Host liquor liability vs. liquor liability: Which do you need?

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Employees drinking at company party

Both host liquor liability insurance and liquor liability insurance can help pay for alcohol-related lawsuits against business owners, but the type of coverage you need depends on the type of business you own.

What is host liquor liability insurance?

Many states have social host laws that can hold business owners liable for damage caused by intoxicated patrons or guests. Businesses that don’t serve, sell, or manufacture alcohol – but allow it to be consumed on the premises or at an event they host – can protect their business against liquor-related lawsuits with host liquor liability insurance.

This insurance can provide a broad range of coverage for business owners if a customer, employee, or other guest causes property damage or physical harm to someone else after consuming too much alcohol. Host liquor liability insurance can protect a wide range of businesses, including:

  • An accounting firm that serves beer and wine at a company picnic.
  • A web design firm that allows employees to bring in booze to share on Friday afternoons.
  • A restaurant that doesn’t sell alcohol, but allows patrons to bring their own.

Host liquor insurance is typically included in general liability insurance, which can pay for expenses resulting from third-party injuries or property damage. That means if an employee who consumed several drinks at a company party gets into an accident that damages another car and injures the driver, the host liquor liability component of the business’s general liability policy can pay for the injured driver’s medical bills, repairs to the damaged car, and court costs if the driver sues the business.

What is liquor liability insurance?

Businesses that manufacture, serve, or sell alcohol may be subject to dram shop laws that hold businesses legally responsible for the actions of customers who cause harm to a third party after consuming too much alcohol. Dram shop laws are created at the state level. Currently, 43 states have some type of dram shop law on the books.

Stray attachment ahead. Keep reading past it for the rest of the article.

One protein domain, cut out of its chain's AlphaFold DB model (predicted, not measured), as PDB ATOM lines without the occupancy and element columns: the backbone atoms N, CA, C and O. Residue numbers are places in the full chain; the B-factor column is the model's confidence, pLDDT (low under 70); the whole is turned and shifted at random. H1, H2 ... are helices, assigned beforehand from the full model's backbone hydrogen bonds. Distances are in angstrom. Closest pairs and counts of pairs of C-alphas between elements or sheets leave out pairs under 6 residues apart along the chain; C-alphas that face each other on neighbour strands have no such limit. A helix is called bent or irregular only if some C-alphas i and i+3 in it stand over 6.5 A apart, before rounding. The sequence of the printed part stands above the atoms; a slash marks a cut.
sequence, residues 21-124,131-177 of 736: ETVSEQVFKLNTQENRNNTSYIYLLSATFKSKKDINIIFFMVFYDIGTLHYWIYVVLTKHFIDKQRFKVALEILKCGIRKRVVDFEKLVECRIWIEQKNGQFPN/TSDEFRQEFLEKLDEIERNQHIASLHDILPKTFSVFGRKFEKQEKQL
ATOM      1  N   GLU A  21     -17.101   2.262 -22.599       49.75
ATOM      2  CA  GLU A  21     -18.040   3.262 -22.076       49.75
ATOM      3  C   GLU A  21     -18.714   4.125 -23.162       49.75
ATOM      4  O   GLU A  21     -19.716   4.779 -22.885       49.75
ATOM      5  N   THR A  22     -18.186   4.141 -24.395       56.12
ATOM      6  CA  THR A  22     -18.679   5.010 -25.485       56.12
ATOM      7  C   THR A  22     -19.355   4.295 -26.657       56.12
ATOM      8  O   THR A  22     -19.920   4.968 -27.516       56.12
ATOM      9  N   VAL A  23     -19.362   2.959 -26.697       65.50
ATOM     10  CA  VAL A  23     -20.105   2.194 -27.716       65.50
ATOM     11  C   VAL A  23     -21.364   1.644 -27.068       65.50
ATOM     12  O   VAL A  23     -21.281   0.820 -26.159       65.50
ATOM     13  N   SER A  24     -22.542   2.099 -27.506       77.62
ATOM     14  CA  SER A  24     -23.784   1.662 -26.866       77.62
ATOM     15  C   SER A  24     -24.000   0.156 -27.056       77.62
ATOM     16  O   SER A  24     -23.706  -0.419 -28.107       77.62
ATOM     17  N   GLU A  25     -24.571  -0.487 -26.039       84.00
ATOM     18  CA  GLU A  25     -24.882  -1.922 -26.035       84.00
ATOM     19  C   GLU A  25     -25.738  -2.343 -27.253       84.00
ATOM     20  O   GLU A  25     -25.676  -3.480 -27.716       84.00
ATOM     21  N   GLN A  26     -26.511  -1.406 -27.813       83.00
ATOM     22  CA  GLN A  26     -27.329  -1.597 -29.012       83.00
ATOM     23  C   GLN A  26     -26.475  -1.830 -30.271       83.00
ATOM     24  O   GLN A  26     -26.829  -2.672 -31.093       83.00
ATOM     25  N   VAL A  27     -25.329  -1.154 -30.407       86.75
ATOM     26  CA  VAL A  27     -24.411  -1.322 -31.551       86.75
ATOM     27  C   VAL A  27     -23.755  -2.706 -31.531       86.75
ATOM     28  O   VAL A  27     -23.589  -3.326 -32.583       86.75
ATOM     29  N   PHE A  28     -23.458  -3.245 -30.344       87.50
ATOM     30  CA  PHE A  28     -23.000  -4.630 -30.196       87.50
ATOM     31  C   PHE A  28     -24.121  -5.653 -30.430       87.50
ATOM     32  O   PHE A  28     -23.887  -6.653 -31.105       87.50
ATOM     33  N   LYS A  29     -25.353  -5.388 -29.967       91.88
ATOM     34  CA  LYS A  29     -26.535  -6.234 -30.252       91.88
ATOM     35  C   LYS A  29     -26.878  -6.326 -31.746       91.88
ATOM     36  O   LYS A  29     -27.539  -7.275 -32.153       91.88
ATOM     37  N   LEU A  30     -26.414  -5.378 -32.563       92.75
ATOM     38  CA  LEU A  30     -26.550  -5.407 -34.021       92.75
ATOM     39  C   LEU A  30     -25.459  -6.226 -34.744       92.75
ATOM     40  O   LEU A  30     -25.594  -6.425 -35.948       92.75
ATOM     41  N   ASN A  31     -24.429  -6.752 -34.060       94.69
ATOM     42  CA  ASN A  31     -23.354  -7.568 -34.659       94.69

Because the odds are higher that businesses such as restaurants, bars, and breweries could face a lawsuit related to alcohol overconsumption, they are typically excluded from host liquor liability coverage. Instead, companies in the business of regularly selling and serving alcohol would need to purchase a liquor liability insurance policy.

If a business is sued over the actions of a customer who overconsumed, liquor liability insurance can pay for the business’s legal expenses, such as:

  • Attorney bills for defending against the lawsuit.
  • Damages if the business is found liable in court.
  • Settlements if the business owner decides to settle the lawsuit out of court.

Some policies may also include coverage for:

  • Bartenders who drink on the job.
  • Assault and battery if a fight breaks out between customers, or a customer and a bouncer.
  • Specific incidents such as sexual assault, stabbings, shootings, etc.

Liquor liability insurance can be purchased as a standalone policy or bundled with a general liability insurance policy. Your Insureon agent can help you determine which type of liquor liability insurance policy is right for you, and ensure it provides any necessary protections for your business.

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